How to Become a Construction Estimator: Step-by-Step Career Guide
Find out how to become a construction estimator. Research the education and training requirements, and learn about the experience you need to advance your career as a construction estimator.
Should I Become a Construction Estimator?
Construction estimators are employed by construction firms, contractors and architects to gauge the cost of any given project. They consider factors like required materials and labor, location and time allotted to complete a job, and they present estimates to clients and employers. Travel is frequently required, and a certain amount of stress exists related to looming deadlines.The following table outlines the career requirements for construction estimators:
|Degree Level||Bachelor's degree|
|Degree Field||Construction management, building science or another industry-related major|
|Certification||Optional certification is available; some employers require certain certifications|
|Experience||Some previous experience in the construction industry|
|Key Skills||Solid critical-thinking, analytical and communication skills, ability to manage time and meet deadlines, close attention to detail, knowledge of construction management, financial analysis and project management software as well as spreadsheet and accounting software, familiarity with scanners, ability to work under pressure and withstand stress, willingness to work overtime and travel to construction sites|
|Salary||$60,050 per year (Median salary from May, 2014 for all cost estimators, including construction)|
Sources: U.S. Bureau of Labor Statistics, O*Net OnLine
Step 1: Earn a Bachelor's Degree
According to the U.S. Bureau of Labor Statistics (BLS), employers of construction estimators tend to prefer applicants with relevant bachelor's degrees, such as in construction management (www.bls.gov). These programs are designed to give students a well-rounded background in the construction industry by including classes on construction methods and materials, mathematics, physics, safety, construction law and building codes. They typically require courses on cost estimating, so future estimators can directly learn the skills required by the job.
- Make strategic course choices. Some bachelor's degree programs offer opportunities for students to take business electives. Taking courses to sharpen financial and analytical skills may prove beneficial for future construction estimators. In fact, the BLS notes that some employers seek out estimators who have backgrounds in business, economics and finance.
- Gain practical industry experience. Construction estimators need experience in the construction field in order to better understand the processes behind a construction project. Prospective estimators may consider an internship or co-op program with a construction company while in college. An aspiring estimator might also take an entry-level, part-time position at a construction firm during college.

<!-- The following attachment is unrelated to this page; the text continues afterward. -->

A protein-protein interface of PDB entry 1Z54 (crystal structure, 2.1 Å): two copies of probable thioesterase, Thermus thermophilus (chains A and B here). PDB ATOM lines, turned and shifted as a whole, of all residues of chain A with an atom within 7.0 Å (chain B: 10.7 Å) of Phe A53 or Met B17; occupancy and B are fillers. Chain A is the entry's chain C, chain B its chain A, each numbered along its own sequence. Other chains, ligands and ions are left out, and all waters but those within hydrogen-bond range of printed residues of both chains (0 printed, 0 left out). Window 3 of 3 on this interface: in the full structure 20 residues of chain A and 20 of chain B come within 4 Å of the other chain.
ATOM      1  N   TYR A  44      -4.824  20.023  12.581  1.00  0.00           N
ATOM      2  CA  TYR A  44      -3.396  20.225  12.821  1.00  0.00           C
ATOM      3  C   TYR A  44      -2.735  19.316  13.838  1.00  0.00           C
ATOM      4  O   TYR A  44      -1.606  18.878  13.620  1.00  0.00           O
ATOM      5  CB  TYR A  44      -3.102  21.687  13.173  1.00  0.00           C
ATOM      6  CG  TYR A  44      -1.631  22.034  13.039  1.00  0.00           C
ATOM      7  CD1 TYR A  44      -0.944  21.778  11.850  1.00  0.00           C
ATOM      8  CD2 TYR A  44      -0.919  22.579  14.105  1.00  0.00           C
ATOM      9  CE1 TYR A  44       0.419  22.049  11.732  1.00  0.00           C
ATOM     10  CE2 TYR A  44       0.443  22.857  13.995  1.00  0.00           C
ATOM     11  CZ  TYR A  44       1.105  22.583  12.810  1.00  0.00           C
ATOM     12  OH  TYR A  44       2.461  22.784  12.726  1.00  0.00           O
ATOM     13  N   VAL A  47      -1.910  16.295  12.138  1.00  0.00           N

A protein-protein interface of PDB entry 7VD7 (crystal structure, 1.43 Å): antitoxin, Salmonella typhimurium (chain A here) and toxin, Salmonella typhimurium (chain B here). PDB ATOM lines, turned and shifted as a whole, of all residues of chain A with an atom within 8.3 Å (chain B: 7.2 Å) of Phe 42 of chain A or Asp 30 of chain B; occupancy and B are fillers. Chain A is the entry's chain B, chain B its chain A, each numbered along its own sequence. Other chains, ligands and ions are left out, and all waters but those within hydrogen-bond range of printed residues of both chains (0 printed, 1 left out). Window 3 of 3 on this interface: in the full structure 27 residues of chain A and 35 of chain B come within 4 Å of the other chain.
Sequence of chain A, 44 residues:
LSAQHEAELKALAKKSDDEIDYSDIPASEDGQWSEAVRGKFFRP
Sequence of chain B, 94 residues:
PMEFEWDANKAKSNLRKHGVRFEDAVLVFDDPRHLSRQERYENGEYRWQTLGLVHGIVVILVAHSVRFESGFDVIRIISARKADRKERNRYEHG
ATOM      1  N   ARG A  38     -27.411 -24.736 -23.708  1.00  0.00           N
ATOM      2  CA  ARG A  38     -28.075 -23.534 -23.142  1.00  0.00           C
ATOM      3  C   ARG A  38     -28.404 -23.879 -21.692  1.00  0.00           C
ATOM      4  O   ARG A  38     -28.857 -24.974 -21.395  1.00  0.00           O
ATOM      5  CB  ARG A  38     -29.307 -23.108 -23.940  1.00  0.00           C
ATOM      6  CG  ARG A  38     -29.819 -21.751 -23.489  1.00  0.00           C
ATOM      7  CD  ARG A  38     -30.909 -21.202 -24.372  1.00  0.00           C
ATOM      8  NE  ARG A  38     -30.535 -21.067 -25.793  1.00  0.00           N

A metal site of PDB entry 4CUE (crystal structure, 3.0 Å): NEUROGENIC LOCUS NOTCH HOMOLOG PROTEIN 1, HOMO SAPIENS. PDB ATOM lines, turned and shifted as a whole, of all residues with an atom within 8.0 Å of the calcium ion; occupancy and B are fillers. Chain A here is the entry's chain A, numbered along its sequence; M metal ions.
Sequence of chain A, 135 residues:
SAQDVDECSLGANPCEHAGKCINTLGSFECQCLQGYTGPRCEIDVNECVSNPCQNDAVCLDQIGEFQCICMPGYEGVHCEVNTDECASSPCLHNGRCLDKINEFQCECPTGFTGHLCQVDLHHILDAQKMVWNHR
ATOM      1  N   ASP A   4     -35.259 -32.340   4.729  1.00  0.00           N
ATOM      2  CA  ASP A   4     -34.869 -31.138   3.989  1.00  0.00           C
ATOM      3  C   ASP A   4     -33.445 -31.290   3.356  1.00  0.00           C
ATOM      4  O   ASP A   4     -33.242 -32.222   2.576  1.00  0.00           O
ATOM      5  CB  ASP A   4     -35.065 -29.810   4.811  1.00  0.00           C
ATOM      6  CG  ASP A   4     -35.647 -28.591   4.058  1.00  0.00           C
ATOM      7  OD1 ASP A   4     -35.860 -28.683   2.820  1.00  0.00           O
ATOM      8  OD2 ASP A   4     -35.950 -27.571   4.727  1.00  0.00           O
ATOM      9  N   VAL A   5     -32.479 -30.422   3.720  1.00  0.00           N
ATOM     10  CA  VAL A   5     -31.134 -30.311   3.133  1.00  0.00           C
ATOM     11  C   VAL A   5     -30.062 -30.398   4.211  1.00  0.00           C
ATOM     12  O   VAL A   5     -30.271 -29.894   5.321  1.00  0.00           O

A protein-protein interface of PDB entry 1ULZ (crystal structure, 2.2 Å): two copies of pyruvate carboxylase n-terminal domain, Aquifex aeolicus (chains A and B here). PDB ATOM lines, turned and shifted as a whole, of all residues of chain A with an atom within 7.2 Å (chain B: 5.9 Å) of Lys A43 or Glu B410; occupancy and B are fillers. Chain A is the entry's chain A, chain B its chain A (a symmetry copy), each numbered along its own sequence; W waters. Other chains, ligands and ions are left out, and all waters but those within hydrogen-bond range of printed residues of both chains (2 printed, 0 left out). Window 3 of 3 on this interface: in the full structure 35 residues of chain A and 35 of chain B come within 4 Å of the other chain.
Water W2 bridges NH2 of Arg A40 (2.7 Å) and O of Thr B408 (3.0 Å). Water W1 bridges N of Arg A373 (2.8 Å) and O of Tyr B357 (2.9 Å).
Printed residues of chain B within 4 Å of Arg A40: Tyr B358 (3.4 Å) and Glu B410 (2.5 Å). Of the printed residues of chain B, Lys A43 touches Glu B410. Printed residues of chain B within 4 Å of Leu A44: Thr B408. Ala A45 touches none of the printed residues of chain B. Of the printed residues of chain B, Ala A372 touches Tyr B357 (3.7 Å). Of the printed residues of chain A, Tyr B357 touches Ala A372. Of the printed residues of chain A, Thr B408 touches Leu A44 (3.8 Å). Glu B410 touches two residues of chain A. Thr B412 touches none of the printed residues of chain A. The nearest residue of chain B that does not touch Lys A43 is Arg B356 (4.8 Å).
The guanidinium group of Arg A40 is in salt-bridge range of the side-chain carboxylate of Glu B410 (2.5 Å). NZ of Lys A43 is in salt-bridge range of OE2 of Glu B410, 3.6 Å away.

Step 2: Obtain Employment
Once employed, construction estimators still need to undergo on-the-job training. Newer employees typically shadow practiced estimators to learn a company's specific estimation and work policies. This is typically a long-term training period that can last months or years.
- Sharpen necessary computer skills. Construction estimators often use complex computer programs to estimate construction costs in addition to accounting and spreadsheets software, like Intuit QuickBooks and Microsoft Excel. Working alongside an experienced construction estimator may be a good opportunity to become familiar with these software programs.
Step 3: Attain Certification
Though not always required, certification can provide employers with proof of an estimator's professional abilities. Plus, certification often impresses employers and may help increase chances of career advancement and promotions. Several organizations offer certification in the construction estimation field, and each has different requirements. The American Society of Professional Estimators offers the Certification of Professional Estimators designation, which requires 5 years of experience, possession of technical writing and communication skills, completion of a workshop and successful passage of an exam.
Another option for certification is the Certified Estimating Professional designation available through the Association for the Advancement of Cost Engineering. Construction estimators must have 8 years of experience and/or education and pass an examination to become certified. Finally, certification is also available from the Society of Cost Estimating and Analysis. This organization's Certified Cost Estimator/Analyst designation requires as much as 7 years worth of experience or a combination of education and experience in addition to passage of an examination.